Egg found on Texana milkweed, Aslcepias texana, 11/19/2015. Not sure if it’s a Queen or monarch (and it hasn’t hatched yet.)  Photo by Monika Maeckle

In my yard right now, for example, I have

  • Asclepias texana, Texana milkweed
  • Asclepias incarnata, Swamp milkweed
  • Aslepias curassavica Tropical milkweed
  • Aslcepias tuberosa Butterfly weed
  • Asclepias oenotheroides, Zizotes milkweed
  • Matelea reticulata, Pearl Milkweed vine.

I sought out these various milkweeds at native plant sales, the Ladybird Johnson Wildflower Center, from our family’s Llano River ranch.  I also traded seeds with other pollinator fans, friends and butterfly breeders. At this moment, all but those I’ve cut back (tuberosa and curassavica) still flaunt green foliage, days before Thanksgiving.

Should I cut these native milkweeds to the ground as well?

The theory of OE spores building up over the season, possibly infecting migrating Monarchs would seem to hold true for other milkweeds available late in the year, not just Tropical milkweed.

Right?

“You’re right that it’s less about the plant itself and more about the seasonality of the plant,” wrote Satterfield via email.  “Any plant that grows 365 days a year in the southern U.S. and supports Monarchs year-round could lead to high levels of disease, as we understand it.”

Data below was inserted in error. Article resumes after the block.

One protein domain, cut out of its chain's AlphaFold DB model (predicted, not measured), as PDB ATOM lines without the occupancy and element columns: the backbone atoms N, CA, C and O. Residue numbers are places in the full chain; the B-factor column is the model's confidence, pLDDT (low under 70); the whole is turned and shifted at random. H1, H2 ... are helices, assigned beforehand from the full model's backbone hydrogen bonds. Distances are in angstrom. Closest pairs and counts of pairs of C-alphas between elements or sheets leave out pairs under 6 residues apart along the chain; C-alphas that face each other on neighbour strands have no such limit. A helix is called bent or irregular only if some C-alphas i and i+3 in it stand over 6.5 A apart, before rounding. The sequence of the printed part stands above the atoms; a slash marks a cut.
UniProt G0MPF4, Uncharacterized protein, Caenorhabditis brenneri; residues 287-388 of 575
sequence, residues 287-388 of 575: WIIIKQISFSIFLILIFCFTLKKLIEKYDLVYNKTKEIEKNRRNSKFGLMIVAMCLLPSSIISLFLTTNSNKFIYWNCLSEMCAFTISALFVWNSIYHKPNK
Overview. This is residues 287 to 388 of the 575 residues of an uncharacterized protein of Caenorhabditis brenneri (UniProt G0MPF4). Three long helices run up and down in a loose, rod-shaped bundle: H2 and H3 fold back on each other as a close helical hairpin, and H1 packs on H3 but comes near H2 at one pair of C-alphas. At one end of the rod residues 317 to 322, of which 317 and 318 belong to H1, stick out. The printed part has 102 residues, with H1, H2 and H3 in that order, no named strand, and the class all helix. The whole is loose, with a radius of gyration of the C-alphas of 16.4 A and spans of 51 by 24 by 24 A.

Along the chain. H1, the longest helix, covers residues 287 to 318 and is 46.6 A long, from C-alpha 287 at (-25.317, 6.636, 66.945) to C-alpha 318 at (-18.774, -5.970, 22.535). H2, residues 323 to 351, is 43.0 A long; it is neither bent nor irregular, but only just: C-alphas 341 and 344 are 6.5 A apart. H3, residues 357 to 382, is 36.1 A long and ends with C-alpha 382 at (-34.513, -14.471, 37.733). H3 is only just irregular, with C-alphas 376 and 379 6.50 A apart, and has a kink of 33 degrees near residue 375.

Swamp milkweed seed pod

Drawback to cutting back native milkweeds: we then can’t harvest the seedpods. Photo by Monika Maeckle

“My personal leaning is that if the species are native, they don’t need to be cut back on a regular basis,” said Dr. Altizer via email.  “Any natives that routinely remain in lush green foliage into the fall and winter are likely going to be rare species, or it will be a rare year when this happens, whereas with the Tropical milkweed, these commonly remain in green foliage until they are hit by a hard frost or cut back.”

Dr. Lincoln Brower, always the purist, suggests even cutting late season nectar plants back–if they are growing in close proximity to Tropical milkweed.

“I have given some thought to your question of whether nectar sources might accumulate OE spores,” wrote Dr. Brower via email.  “I think the answer to this is one of probability and proximity to curassavica [Tropical milkweed]. I think that nectar sources are so diverse and abundant in the natural environment that the probability of Monarchs infecting the plants with spores is very small. …unless the nectar plant is growing adjacent to curassavica. Again, yank it out.”

Confused?  You’re not the only one.

Mary Kennedy, volunteer at the Monarch Larvae Monitoring Project

Mary Kennedy, volunteer at the Monarch Larvae Monitoring Project

Mary Kennedy, a longtime Monarch Larvae Monitoring Project volunteer and trainer said she is no longer going to advise folks to cut back their Tropical milkweed. “If milkweed is on the ground late in the season, I don’t see why it makes any difference what species it is,” said Kennedy, a former science teacher. “Grow up kids, and make your own decisions.”